Thursday, March 3, 2011

Final Week: Janiuay Community Exposure (February 26 - March 2)






The morning of February 26th arrived in full sunshine, and we headed into the weekend with an orientation to our upcoming community experience set to take place in the rural district of Janiuay. Following a brief orientation and drive to reach the bamboo staff house where we would be housed for the upcoming week we headed out for our first introduction to the Barungi, Maytag-Ubo. Arriving at the community involved trekking across a river and through the following rice patties. We participated in an ocular survey (windshield survey) of the community including a further hike to view the communities main water source. That night 5 of us had the chance to be involved in the deliveries of two separate baby boys. Participating in deliveries within the community involves acting in one of the following roles: Handler ( this role involves delivering the baby, cutting the cord, and delivering the placenta), Baby care (this role includes taking the baby after birth and performing vital sign checks, cleaning, measuring, weighing and administering vital immunizations such as Vitamin K, Erythromycin, and in the Philippines Hepatitis B). The final role, the Assist exists only when there are 3 attendants (or students) available and involves stimulating Oxytocin release through massage, monitoring the mother’s vital signs, and administrating Methrogen (Oxytocin, which helps the uterus contract). These deliveries took place into the earlier morning of Sunday morning, and an exhausted group of students fell thankfully into our floor mats for a few hours of sleep.

On Sunday morning, a few of the students attended mass with the Filipino delegates. We were surprised to see that the large church was filled to capacity with worshippers, many of whom were spilling out the front doors. We later learned that there are actually 4 services held in all, each just as packed as the one we attended. This demonstrates the huge role that religion and spirituality plays in many Filipino’s lives. After mass we returned to the community to conduct epidemiological surveys, interviewing the local families to uncover trends in health related concerns. Due to monsoon type rains we unfortunately had to postpone the scheduled community assembly.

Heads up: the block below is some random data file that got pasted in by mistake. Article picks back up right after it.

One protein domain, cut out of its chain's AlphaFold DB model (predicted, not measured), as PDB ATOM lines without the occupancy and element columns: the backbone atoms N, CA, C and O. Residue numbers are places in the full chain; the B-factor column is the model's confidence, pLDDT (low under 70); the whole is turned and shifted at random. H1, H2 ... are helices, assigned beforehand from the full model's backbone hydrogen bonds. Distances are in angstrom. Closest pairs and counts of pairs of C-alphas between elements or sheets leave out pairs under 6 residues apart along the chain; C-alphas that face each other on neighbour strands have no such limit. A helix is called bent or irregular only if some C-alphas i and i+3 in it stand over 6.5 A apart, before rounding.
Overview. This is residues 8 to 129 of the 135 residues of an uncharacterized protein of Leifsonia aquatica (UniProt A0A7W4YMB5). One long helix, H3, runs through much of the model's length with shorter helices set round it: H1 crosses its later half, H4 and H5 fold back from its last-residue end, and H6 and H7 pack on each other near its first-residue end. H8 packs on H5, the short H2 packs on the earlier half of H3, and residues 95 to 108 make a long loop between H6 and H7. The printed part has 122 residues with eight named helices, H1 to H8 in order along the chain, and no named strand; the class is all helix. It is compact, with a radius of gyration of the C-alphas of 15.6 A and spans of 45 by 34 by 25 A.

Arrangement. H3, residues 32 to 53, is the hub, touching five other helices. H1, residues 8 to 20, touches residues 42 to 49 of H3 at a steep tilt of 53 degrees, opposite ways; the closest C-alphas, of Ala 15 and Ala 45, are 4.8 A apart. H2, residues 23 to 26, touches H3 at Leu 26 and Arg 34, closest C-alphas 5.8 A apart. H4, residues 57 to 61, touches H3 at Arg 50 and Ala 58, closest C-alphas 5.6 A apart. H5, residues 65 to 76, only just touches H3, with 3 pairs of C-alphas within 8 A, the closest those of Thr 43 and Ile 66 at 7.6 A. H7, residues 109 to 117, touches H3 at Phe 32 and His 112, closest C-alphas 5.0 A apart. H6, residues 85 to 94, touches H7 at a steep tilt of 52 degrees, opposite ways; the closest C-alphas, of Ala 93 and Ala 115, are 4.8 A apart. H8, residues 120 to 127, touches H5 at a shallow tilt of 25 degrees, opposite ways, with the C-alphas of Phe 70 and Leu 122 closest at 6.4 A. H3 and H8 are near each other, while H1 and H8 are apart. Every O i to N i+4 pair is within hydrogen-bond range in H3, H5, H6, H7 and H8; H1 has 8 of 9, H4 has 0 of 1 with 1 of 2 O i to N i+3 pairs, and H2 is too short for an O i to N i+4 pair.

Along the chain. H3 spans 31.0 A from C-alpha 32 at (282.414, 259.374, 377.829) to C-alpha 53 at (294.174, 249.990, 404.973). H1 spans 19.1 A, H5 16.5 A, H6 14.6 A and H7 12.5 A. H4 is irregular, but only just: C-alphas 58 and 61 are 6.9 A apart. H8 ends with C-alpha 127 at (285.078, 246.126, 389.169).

Monday was a busy day, beginning with IMCI (integrated management of childhood illness) at the Rural health Unit. We held the previously cancelled community assembly in the afternoon and had two speakers come to deliver health and leadership information to the community. Miss Santacera, a faculty member of St. Paul’s University spoke to the community on the existing community-college partnership as well as on leadership development. The second speaker was from the Department of Agriculture and discussed the pros and cons of growing mushrooms as an additional livelihood to the current broomstick making. The community was told to consider it’s options and the meeting ended in true Filipino style with a shared meal.

Tuesday morning we joined our Filipino colleagues in reporting (doing presentations) on common diseases found in the community, some of these included TB (tuberculosis), Intestinal parasites, Gastroenteritis, Rabies, and Pneumonia. Following this informative activity 6 of us went on a tour of Janiuy’s original church which was built during the Spaniard’s occupation in 1875. We also toured the cemetery and were shocked to learn that many of the plots are public plots, meaning that the family must re-rent them every 5 years to ensure a place for their loved ones to rest. The afternoon marked our final visit to the community. Once again we were privy to unseasonable downpours, and the participants’ numbers were fewer then expected. In true Filipino style we did not let the pouring rain, or humid heat deter us from having a good time. We finished our community experience by dancing with the kids, viewing a Filipino version of the turtle and the hair story, and sharing of food. A few of our members experienced the difficulty of remaining upright while trudging through the rice fields on the way home. An exchange of traditions took place in the evening when the Filipino students had their 1st taste of Smores, and the Canadian students had their first taste of Balut (a fertilized egg with a duck embryo in it). On our final day at St. Paul’s we attended a divine feast with the Sister’s of St. Pauls and ended the experience with many tears and heart felt good-byes with our Filipino delegates. This exchange of memories and good-byes, summed up an eventful, damp and truly enriching week of experiences we will surely never forget.